fdb – Forschungsdatenbank der Europa-Universität Viadrina Frankfurt (Oder)


Dr. Silva Ladewig: Cyclic Gesture

Projektleitung Dr. Silva Ladewig, Laura Hirrel (University of New Mexico, USA)
Time span 06/2017
Fakultät Kulturwissenschaftliche Fakultät
Lehrstuhl Professur für Sprachgebrauch und Multimodale Kommunikation


Cyclic gestures are a recurrent type of manual gesture formally characterized by a continuous circular movement of the hand. While speakers across languages use cyclic form gestures when they talk, only one published research study to date, specifically looking at German, has examined the relationship this particular type of gesture has to language. Ladewig (2011, 2014) found that cyclic gestures used in German are associated with both the literal and metaphorical expression of ongoing actions expressed in speech. The basic form and the semantic core (i.e., cyclic continuity) of the cyclic gesture, Ladewig argues, are motivated by the image schema cycle, which has emerged from experiences with cyclic motions and the recurrence and repetition of events through time. As the form of the cyclic gesture is itself a continuous or repeated action, this gesture type offers a fruitful avenue of departure for crosslinguistically exploring patterns associated with the multimodal expression of lexical and grammatical aspect.

In this study we examine associations between cyclic gesture use and aspect in three languages: English, German, and Persian (Farsi). The aims of this study are (1) to describe what types of aspectual construals are recurrently used with cyclic gestures in each language, (2) to explore whether different formal variants of cyclic gestures in each language are associated with different aspectual construals, and (3) to identify crosslinguistic similarities and language-specific patterns to the use of cyclic gestures with regard to the expression of aspect. Data come from video recordings of everyday conversations and interactions in German and from television talk show programs in German, American English, and Farsi.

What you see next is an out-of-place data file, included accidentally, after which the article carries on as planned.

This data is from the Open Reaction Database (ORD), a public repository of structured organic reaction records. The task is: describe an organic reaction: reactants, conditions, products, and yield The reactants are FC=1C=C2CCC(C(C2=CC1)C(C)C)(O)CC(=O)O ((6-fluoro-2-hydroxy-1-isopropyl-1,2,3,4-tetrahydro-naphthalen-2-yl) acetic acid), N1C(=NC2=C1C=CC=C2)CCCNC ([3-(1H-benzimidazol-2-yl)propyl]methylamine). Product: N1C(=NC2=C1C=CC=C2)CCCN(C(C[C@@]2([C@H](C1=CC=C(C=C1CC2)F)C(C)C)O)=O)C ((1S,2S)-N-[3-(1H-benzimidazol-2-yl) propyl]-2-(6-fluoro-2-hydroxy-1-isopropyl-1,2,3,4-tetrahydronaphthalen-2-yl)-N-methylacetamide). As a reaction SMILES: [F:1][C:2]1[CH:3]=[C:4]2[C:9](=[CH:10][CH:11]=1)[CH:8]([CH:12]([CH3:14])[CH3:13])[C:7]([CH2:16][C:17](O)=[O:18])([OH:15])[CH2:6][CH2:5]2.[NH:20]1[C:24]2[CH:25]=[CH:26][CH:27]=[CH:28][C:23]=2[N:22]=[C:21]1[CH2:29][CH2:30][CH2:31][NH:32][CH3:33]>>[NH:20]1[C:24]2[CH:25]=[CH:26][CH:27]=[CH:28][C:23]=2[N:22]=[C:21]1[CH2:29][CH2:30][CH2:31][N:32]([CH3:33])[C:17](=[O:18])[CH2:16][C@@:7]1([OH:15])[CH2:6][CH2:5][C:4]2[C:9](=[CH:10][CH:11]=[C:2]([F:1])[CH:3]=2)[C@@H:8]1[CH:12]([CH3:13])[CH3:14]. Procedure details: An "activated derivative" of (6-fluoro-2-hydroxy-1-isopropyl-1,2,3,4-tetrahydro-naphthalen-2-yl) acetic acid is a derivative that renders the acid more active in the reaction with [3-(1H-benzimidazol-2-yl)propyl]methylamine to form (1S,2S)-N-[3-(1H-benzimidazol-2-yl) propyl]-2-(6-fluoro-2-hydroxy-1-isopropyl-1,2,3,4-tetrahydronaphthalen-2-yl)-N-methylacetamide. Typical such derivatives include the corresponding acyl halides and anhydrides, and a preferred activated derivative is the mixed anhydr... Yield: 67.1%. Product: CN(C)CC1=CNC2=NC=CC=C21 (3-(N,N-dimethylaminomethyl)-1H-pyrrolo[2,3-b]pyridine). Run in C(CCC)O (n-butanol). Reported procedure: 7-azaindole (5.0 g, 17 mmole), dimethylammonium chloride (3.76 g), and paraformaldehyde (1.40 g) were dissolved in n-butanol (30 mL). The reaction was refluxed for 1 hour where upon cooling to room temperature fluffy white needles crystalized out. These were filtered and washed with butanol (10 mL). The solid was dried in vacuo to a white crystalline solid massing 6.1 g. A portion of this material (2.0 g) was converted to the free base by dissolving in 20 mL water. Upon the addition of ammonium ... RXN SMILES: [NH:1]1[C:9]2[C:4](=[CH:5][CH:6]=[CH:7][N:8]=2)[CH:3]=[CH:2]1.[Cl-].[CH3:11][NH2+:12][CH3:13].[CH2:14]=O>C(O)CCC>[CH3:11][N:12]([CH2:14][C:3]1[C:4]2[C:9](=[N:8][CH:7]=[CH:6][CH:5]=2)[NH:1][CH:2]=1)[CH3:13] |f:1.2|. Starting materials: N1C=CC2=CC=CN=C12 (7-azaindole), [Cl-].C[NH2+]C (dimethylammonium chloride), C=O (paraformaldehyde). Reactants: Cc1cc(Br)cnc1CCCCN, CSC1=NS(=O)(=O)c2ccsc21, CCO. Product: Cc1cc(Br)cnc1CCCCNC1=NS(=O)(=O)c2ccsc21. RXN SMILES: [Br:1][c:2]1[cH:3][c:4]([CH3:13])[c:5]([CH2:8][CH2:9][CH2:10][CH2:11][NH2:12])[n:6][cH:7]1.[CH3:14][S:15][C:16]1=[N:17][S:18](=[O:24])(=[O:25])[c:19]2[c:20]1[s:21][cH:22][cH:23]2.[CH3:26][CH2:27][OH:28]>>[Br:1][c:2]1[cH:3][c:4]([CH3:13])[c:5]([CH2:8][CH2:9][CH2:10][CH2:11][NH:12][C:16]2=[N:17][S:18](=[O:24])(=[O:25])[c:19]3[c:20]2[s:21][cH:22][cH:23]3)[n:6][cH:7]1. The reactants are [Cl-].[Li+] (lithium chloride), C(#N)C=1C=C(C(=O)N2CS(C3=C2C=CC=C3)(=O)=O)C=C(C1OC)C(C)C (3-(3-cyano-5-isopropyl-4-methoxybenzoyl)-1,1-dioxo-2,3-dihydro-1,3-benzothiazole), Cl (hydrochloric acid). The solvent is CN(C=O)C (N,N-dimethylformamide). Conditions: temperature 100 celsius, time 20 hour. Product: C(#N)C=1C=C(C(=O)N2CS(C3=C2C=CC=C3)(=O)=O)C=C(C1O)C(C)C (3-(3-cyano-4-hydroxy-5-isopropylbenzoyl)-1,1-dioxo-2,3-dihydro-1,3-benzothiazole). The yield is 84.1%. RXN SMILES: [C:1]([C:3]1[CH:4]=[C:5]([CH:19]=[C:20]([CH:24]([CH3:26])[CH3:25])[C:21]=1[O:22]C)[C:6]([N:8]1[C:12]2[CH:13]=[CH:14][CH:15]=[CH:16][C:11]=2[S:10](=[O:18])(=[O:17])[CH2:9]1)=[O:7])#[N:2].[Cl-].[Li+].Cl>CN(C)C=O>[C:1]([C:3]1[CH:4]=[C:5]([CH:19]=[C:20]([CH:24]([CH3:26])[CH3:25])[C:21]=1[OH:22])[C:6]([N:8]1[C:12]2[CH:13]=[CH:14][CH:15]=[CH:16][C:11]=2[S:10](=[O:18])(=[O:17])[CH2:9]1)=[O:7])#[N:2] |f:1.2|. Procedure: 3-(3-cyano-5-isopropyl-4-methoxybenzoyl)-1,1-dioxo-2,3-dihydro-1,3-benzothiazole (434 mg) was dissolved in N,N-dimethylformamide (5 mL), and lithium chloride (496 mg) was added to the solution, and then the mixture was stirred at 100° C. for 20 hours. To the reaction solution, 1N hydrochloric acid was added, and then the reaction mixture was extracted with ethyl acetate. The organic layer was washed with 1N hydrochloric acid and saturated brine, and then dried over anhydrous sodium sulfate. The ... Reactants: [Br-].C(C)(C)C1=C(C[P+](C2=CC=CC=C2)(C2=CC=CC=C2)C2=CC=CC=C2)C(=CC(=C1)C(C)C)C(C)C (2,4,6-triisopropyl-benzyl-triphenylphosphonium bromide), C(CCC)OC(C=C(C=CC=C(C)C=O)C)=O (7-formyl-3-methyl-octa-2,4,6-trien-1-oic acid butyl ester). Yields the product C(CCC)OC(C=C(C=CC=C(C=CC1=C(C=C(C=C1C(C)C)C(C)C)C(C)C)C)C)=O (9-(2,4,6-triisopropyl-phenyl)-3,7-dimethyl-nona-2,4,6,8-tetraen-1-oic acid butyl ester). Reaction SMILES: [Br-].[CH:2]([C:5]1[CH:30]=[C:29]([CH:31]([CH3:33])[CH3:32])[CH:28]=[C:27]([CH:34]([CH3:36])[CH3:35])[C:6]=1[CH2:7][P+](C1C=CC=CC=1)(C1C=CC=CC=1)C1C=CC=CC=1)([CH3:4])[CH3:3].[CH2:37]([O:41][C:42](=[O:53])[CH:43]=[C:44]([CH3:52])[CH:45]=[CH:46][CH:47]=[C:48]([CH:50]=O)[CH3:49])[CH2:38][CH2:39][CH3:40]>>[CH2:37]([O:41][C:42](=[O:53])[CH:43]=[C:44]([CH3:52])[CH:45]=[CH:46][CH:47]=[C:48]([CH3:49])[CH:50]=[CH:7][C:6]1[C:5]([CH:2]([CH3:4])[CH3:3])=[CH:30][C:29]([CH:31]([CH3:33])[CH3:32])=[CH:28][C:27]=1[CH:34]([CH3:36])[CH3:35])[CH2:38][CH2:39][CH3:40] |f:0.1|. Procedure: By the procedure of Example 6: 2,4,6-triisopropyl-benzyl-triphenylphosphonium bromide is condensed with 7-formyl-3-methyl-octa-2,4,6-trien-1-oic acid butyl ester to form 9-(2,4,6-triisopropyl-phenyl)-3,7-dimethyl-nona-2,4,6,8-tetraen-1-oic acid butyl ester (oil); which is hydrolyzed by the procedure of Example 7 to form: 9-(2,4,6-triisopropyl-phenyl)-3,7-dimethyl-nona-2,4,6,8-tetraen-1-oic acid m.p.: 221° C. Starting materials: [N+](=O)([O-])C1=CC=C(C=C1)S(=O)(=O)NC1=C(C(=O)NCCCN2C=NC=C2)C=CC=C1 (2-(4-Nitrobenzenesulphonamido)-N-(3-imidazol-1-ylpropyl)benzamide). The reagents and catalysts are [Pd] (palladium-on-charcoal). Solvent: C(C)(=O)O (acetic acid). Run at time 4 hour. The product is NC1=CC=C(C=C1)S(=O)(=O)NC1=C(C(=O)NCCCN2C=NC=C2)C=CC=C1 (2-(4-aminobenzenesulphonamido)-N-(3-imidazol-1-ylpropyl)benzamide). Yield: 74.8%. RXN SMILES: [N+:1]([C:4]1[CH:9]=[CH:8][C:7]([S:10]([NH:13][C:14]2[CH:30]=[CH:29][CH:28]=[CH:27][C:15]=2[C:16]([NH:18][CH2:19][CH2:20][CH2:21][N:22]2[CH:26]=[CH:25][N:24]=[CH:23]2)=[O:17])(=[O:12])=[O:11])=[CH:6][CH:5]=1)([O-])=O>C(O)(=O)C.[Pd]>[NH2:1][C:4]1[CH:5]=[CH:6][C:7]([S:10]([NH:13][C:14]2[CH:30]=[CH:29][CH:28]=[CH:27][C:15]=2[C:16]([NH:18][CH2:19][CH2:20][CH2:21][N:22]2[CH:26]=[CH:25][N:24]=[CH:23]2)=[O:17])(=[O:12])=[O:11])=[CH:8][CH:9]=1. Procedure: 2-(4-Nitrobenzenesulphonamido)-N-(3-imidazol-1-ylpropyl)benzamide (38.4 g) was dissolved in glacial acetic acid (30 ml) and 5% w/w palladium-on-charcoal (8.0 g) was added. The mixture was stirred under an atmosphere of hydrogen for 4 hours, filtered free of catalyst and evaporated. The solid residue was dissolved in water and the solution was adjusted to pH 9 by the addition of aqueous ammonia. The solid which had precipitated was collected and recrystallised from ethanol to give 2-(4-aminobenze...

Our study finds that, across the three languages, cyclic gestures are used recurrently with spoken language constructions that include continuous, habitual, and iterative aspectual construals. Crosslinguistic similarities in the use of cyclic gestures for the expression of particular aspectual meanings support Ladewig’s analysis of an experiential basis for cyclic gestures. The findings also suggest an interaction of language and gesture on the level of grammar, which can lead to the formation of language-specific multimodal constructions.


Internationales Projekt Ja
Internationales Kooperationsprojekt University of New Mexico, USA